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Judge finds Minnesota county was breaking law by holding immigrants for ICE

The immigrants were detained even after they had earned their release.
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A court has said a Minnesota county broke the law with its policy of detaining undocumented immigrants in jail to await being picked up by Immigrations and Customs Enforcement (ICE), even though they had no cause to hold them.

The court found in favor of the ACLU, which had filed the lawsuit against Nobles County in 2018 on behalf of several affected people.

It comes after the county and sheriff's office in Worthington had a policy of detaining and then transferring arrested immigrants to ICE custody, even if they had posted bail, had their cases dismissed, or had finished serving their sentences.

At least a dozen people were subject to unlawful detainment in 2018, with one being held for 26 days despite paying two different bonds.

On Thursday, Blue Earth District Court Judge Gregory Anderson found that there was no legal basis to detain a person after they are entitled to release, irrespective of their immigration status.

Per MPR, Anderson referred to a Minnesota Court of Appeals decision in September that found a transfer from state to ICE custody "constitutes a new seizure, requiring probable cause."

Anderson issued a permanent injunction barring Nobles County from doing this again in the future, with the ACLU saying the plaintiffs can now seek damages at trial.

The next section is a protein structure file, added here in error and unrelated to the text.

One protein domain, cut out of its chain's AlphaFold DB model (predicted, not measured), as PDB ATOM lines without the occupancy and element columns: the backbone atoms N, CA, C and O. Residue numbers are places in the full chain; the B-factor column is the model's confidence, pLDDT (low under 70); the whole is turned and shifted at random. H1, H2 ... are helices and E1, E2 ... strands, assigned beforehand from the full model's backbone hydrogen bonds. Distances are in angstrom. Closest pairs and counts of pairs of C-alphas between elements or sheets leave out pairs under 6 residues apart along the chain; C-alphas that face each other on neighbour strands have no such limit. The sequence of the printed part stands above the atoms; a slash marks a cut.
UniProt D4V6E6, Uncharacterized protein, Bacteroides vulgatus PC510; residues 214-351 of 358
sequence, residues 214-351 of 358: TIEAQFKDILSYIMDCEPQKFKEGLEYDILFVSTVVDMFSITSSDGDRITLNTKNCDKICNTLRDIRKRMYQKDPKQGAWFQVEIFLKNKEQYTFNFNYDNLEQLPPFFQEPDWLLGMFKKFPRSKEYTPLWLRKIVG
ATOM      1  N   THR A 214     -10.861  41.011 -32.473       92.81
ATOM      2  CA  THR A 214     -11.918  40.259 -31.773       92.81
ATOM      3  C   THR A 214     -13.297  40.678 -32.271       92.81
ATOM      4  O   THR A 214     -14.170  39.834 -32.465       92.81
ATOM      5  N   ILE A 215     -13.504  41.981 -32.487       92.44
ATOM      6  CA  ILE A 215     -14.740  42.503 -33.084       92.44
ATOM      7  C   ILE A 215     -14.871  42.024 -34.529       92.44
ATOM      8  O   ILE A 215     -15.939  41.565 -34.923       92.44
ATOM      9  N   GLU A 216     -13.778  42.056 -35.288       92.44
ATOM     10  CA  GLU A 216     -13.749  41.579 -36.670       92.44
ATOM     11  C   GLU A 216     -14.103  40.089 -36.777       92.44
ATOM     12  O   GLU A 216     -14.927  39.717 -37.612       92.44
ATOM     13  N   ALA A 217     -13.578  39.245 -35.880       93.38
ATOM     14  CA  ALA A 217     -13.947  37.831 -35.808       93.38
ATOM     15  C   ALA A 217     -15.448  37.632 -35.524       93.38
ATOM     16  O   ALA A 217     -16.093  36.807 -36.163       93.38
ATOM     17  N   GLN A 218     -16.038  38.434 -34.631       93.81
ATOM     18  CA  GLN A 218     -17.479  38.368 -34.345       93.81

"Defendants (Nobles County) failed to perform an official duty clearly imposed by law when they continued to detain the Plaintiffs without lawful authority for some period of time when Plaintiffs otherwise should have been released," he wrote in his opinion.

The ACLU says it's the second time it's sued Nobles County for this, with the county having earlier settled by agreeing not to hold people based solely on an ICE detainer request, which the ACLU says was a promise the county broke.

"The Court has made it crystal clear that holding an immigrant in jail after they would be released under state law is an unauthorized seizure under Minnesota law,” said Norman Pentelovitch, an attorney with Anthony Ostlund Baer & Louwagie, who worked with the ACLU.

"Depriving people of their liberty is a fundamental and cruel violation of their constitutional rights, and we’re glad the courts are holding Nobles County accountable."

Nobles County has not yet commented publicly on the outcome of the case.

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